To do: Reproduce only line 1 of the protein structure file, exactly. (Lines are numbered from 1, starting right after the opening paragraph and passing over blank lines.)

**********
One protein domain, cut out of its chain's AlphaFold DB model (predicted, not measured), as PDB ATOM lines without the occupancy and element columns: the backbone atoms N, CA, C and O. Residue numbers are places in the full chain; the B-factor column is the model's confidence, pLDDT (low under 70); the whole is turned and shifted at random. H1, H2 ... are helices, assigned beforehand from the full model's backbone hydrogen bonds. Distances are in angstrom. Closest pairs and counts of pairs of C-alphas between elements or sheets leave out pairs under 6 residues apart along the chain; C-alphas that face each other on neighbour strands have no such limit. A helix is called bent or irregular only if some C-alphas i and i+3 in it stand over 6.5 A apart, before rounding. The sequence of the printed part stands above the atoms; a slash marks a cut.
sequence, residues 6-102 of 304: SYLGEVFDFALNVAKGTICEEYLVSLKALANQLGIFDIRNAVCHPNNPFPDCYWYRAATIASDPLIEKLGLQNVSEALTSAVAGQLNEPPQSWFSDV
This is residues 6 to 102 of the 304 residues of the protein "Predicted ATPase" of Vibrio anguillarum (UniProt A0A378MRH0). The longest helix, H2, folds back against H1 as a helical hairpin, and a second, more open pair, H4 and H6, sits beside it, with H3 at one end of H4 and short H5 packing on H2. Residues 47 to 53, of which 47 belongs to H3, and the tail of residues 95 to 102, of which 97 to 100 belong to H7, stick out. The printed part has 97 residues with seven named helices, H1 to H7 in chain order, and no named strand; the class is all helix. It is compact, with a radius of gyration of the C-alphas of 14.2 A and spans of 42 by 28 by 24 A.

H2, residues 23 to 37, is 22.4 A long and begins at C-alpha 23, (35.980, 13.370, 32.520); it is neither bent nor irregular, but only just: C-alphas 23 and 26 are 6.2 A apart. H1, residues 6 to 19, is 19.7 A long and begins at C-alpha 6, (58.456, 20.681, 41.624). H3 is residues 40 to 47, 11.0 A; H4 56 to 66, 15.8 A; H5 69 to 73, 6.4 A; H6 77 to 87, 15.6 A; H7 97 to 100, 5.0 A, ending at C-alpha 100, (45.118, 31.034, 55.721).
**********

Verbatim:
sequence, residues 6-102 of 304: SYLGEVFDFALNVAKGTICEEYLVSLKALANQLGIFDIRNAVCHPNNPFPDCYWYRAATIASDPLIEKLGLQNVSEALTSAVAGQLNEPPQSWFSDV